Lightning Strikes, Changing Climate Revealed on Jupiter

Anne Minard
for National Geographic News
October 9, 2007
A quick flyby of Jupiter by NASA's New Horizons probe has yielded the most detailed glimpse yet of the weather on the gas giant.

Images sent back from New Horizons earlier this year show stormy features similar to Earth's, including lightning on both of Jupiter's poles.

The images suggest the storms are caused by the heat from the planet itself, rather than the sun, and are maintained by circulation patterns that could be global in scale.

Perhaps even more important, Jupiter's weather appears to be different than it was when NASA probes last visited the gas giant, experts say.

"Jupiter has changed," said Dennis Reuter of NASA's Goddard Space Flight Center in Greenbelt, Maryland.

"There's been a whole environmental change on this massive planet since Voyager and Galileo were there [in 1979 and 2003, respectively]."

Reuter is the lead author of one of several studies on Jupiter that appear in this week's issue of the journal Science.

Mysterious Disturbance

Astronomers have observed lightning on other planets before, but until now polar lightning was only known to happen on Earth.

In a few brief exposures taken by New Horizons' cameras, lightning was shown to strike about every other second at Jupiter's poles.

(See related photo: "Jupiter Auroras 'Northern Lights on Steroids'" [March 30, 2007].)

A study of the images led by Kevin Baines at Caltech's Jet Propulsion Laboratory (JPL) showed roughly equal amounts of lightning in the planet's northern and southern hemispheres.

This countered a prevailing theory that lightning was more common in Jupiter's northern region.

Overall similarities in the lightning at the poles and at the equator suggest that internal heat is driving the storm systems, the study authors wrote.

Something on the planet is generating atmospheric waves like those that flow out from a disturbance on the surface of a pond, Reuter, of NASA's Goddard Center, said.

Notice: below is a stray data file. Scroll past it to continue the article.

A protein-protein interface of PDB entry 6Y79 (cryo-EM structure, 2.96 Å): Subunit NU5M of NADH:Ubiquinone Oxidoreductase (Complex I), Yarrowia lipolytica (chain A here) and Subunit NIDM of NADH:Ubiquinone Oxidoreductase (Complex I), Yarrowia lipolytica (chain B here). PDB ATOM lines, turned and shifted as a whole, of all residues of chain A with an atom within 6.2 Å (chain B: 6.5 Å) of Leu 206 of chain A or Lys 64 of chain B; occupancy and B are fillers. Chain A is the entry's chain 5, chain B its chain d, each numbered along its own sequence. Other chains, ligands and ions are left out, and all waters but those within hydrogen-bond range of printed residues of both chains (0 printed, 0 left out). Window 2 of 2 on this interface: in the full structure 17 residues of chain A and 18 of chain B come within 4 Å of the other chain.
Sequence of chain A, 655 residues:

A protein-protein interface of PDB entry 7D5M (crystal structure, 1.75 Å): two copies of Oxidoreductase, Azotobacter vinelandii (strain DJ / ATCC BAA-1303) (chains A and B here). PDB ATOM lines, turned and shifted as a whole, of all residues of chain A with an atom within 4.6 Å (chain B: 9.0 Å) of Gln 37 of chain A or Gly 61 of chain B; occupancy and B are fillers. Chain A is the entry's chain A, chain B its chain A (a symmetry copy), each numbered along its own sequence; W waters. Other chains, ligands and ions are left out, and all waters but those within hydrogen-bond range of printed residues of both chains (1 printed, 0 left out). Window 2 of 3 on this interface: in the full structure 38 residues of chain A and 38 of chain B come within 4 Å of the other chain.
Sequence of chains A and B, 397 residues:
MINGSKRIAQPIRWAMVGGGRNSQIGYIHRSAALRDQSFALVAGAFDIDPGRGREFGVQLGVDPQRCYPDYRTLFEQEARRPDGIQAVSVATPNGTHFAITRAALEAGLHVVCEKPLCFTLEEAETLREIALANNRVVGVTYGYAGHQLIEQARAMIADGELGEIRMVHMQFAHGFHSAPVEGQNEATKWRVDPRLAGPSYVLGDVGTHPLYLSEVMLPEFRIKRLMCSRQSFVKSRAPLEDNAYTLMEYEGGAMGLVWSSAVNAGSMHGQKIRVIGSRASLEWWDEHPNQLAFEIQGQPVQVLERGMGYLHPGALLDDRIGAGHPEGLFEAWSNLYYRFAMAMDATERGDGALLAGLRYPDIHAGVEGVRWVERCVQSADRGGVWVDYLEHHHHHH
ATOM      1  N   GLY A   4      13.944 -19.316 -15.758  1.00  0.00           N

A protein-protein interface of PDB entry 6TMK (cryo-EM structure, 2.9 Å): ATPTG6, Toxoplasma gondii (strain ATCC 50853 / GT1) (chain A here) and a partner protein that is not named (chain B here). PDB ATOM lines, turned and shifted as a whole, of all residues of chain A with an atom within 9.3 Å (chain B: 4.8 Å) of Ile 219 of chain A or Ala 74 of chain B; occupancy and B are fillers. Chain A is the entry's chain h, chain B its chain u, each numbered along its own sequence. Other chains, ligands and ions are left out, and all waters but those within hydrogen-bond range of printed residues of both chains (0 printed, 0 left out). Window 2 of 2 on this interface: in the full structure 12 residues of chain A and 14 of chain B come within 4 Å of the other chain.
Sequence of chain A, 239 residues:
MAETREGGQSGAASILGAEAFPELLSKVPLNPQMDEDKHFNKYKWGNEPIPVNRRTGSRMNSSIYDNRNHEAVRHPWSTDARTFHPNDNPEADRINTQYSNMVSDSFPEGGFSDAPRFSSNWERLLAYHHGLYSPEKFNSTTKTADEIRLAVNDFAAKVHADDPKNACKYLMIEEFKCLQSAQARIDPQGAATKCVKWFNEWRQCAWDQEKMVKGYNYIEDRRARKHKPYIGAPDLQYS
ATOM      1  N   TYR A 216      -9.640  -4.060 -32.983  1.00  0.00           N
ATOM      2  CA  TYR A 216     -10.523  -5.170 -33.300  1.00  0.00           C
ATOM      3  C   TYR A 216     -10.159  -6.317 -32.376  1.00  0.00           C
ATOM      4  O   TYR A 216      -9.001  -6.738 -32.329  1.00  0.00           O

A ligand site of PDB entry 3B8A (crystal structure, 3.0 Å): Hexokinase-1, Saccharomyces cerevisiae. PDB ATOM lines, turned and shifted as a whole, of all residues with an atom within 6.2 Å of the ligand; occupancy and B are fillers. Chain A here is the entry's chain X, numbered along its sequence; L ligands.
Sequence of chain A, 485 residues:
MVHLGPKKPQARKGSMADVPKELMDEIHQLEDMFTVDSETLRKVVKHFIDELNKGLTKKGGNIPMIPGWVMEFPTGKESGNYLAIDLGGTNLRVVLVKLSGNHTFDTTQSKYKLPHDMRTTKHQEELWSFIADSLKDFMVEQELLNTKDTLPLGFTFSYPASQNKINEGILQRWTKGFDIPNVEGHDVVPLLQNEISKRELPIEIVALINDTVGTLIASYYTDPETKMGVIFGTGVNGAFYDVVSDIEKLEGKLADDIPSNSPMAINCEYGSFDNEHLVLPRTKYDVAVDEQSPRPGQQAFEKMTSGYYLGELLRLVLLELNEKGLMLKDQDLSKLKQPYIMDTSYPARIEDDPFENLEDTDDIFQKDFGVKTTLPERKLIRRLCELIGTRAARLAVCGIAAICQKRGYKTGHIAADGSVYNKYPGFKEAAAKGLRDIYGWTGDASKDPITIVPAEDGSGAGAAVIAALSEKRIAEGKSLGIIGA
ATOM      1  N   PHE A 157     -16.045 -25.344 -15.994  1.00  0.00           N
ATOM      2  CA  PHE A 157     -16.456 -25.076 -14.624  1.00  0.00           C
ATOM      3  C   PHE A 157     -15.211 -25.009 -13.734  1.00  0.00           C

What's causing the disturbance remains a mystery for now.

"On Earth you see these [circulation patterns] over mountain ranges," he said. "As air flows over, it goes high and sinks back down again. On Jupiter there's no surface to do that."

Reuter said he hopes a full analysis of New Horizons' data will reveal what's causing the circulation patterns.

Jupiter's Climate Change

Meanwhile, the study led by Baines at JPL found that cloud cover on Jupiter has thinned significantly since the Cassini-Huygens probe made its flyby in 2000.

That means climate on the gas giant varies over the long term, possibly seasonally.

New Horizons also captured images of fresh ammonia clouds. Reuter's team studied these images and found that storms that were bringing ammonia up from lower in the atmosphere.

"We were lucky enough to watch a full storm develop," Reuter said.

While the results from both studies provide tantalizing new insights into Jupiter's atmosphere, they raise questions that will remain unanswered indefinitely.

Adam Burrows, an astronomer at the University of Arizona in Tucson, called the results interesting but "not epochal."

"It would be wonderful if this mission could have loitered around Jupiter," he said. "It's a pity that they can't really follow up."

Long Gone

By now New Horizons is long gone from Jupiter, on its way to Pluto and the Kuiper Belt, a region of the solar system beyond the major planets.

(See an interactive map of the solar system.)

The mission is NASA's fastest to date, with the probe expected to reach Pluto by 2015.

(Read about New Horizons' mission.)

Scientists see the Jupiter flyby as a test for what's in store at Pluto, since the probe was designed to peer at planets floating in near-darkness.

"These instruments will be used to study Pluto for the first time," Burrows pointed out. "And they seem to work."

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